More Fall Sights

Top Photo: Hearts-a-bursting on the Dinosaur Trail. The second week of fall brought even more new sights than the first. Read on to find out what. Euonymus may be known to gardeners by various names, burning bush, golden euonymus, winter creeper, and others, all non-native plants in the genus Euonymus. However, hearts-a-busting, or bursting hearts (Euonymus americanus) is a native understory shrub which can be seen at various places along our outdoor trail loop. It’s also know as strawberry bushRead more

Meteorologically, Fall

Top Photo: Green heron works the “turtle logs” in the wetlands. It is, according to climatologists and meteorologists, fall. I agree. Days are getting shorter. Trees that’ve been pumping water and nutrients from their roots to their leaves have slowed down production. And although it’s still mighty hot outside during the day, the night time temps seem to be moderating. Here’s some of the things that have been going on during the first week of Fall. Though they’ll be leavingRead more

Eggs, Caterpillars, Stinkbugs and Laternflies

Top Photo: Hummingbird moth (Hemaris thysbe) egg on viburnum flower buds (shiny, round, green object). Hummingbird moth eggs are very small, about 1mm – 1.5mm. To see one of those swift flying, diurnal moths lay an egg requires being in the right place at the right time. Standing next to a viburnum (frequent host plant for this species) is a good place to be. I’m not sure of the right time, though a bright sunny summer’s day seems about right.Read more

Mid July Check-in

Top Photo: Eastern rat snake, or black rat snake, smells its way across the path in Explore the Wild. Black rat snakes are known by many different names, chicken snake, alleghany snake, pilot snake with variations on those names and more. Though it may be confusing to consider the various names of the snake, the only other snake you’d likely mistake it for is the black racer. But, racers have smooth scales, all black undersides (except for the chin andRead more

Some Outdoor Goings-on

Top Photo: Two adult red-tailed hawks silhouetted against the clouds as they soar above Butterfly House. Note that each bird is molting. The two red-tailed hawks above successfully nested on the museum grounds. They’re regular nesters. I rarely see eastern cottontails on our 84 acre campus, until this year. I’ve seen more this spring and summer than I have in perhaps the last 14 years of hiking the museum’s trails. Predator numbers must be down. Besides the red-tailed hawks above,Read more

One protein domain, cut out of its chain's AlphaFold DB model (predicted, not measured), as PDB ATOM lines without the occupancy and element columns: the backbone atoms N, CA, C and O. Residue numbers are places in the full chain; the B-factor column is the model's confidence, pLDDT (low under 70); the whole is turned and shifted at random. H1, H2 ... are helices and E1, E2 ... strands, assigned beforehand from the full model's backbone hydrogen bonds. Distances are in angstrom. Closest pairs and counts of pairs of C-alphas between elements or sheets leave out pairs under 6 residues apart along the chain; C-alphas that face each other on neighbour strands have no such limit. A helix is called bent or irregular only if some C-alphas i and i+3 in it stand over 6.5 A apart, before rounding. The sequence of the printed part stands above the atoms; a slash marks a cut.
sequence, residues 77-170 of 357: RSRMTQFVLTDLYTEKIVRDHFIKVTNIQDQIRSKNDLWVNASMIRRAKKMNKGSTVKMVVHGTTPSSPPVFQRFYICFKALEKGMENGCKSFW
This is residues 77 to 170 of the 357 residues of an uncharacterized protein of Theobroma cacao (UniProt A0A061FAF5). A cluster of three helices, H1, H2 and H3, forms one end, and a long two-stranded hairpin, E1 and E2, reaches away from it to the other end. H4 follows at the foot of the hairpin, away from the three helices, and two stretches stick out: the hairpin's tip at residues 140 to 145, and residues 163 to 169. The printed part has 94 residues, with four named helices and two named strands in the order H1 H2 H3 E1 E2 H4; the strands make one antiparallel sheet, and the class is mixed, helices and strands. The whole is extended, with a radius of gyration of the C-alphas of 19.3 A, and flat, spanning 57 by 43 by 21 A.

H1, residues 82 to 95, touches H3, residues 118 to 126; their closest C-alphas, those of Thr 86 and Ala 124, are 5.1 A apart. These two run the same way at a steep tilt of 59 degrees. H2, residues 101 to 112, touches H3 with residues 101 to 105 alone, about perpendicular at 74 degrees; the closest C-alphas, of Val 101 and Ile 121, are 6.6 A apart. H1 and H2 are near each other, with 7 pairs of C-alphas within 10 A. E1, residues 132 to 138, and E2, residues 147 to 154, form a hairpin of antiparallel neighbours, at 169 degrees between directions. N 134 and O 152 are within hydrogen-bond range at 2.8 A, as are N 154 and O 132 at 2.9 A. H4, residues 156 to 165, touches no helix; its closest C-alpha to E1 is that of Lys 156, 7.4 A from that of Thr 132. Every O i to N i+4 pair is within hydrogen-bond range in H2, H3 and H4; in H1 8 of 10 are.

And Along Came Summer

Top Photo: Eight-spotted forester and dogbane. Summer’s here and the time is right for checking out nature. Sure it’s a little hot, but you might just as well accept it and get out there. You’ll be missing a lot of interesting sights if you don’t. Here’s some photos of some of what you might see. There’s a patch of dogbane in front of the Butterfly House which attracts numerous flying insects to its tiny flower’s nectar. One such insect isRead more

Fake Eyes, a Lady with a White Spot, and a Skipper with a Silver Spot.

Top Photo: Eyed click beetle prepares to take flight. Fake Eyes Eyed click beetles (Alaus oculatus), or eyed elaters (elators), are large beetles in the click beetle family (Elateridae). Click beetles can launch themselves into the air via a spring-loaded latch and hinge mechanism between their abdomen and thorax. If you place the beetle on its back, and it still has plenty of energy stored in its body, it will flip several inches straight up into the air accompanied byRead more

It’s All About Procreation

Top Photo: Fledgling eastern phoebes huddle together as they await feeding from parent. Spring keeps chugging along, and with it the lives of many different creatures. Below are photos of some of our local residents rolling with the flow. A nestling blue-gray gnatcatcher waits for one of its parents to deliver protein. The lichen covered nest is in a maple tree on an island in our parking lot. It was spotted by sharp-eyed Ranger Dakota. Unlike gnatcatchers, brown-headed nuthatches nestRead more

Keep Watching the Spring

Top Photo: Pipe vine flower. Spring keeps rolling along in typical fashion, flora and fauna reacting and adjusting to our hemisphere’s slow tilt towards the sun. The days are getting longer, the temperatures warmer. Here, in no particular order, are things I’ve come across in my walks around campus. The painted lady in the photo is a worn individual with scale damage and fraying on the wings. Blue-gray gnatcatchers are small but noisy birds. They arrive in our area earlyRead more

A Garter and a Thrasher

Top Photo: Eastern garter snake enjoys sun on chilly spring morning. A garter snake was seen for four (probably still there) consecutive days sunning under a wax myrtle just a few feet from the path in Explore the Wild. The snake may be the same female which was spotted in February sunning among the sandstone slab steps at Water’s Edge some fifty yards or so to the west. Garter snakes bear live young from June through September, depending upon when theyRead more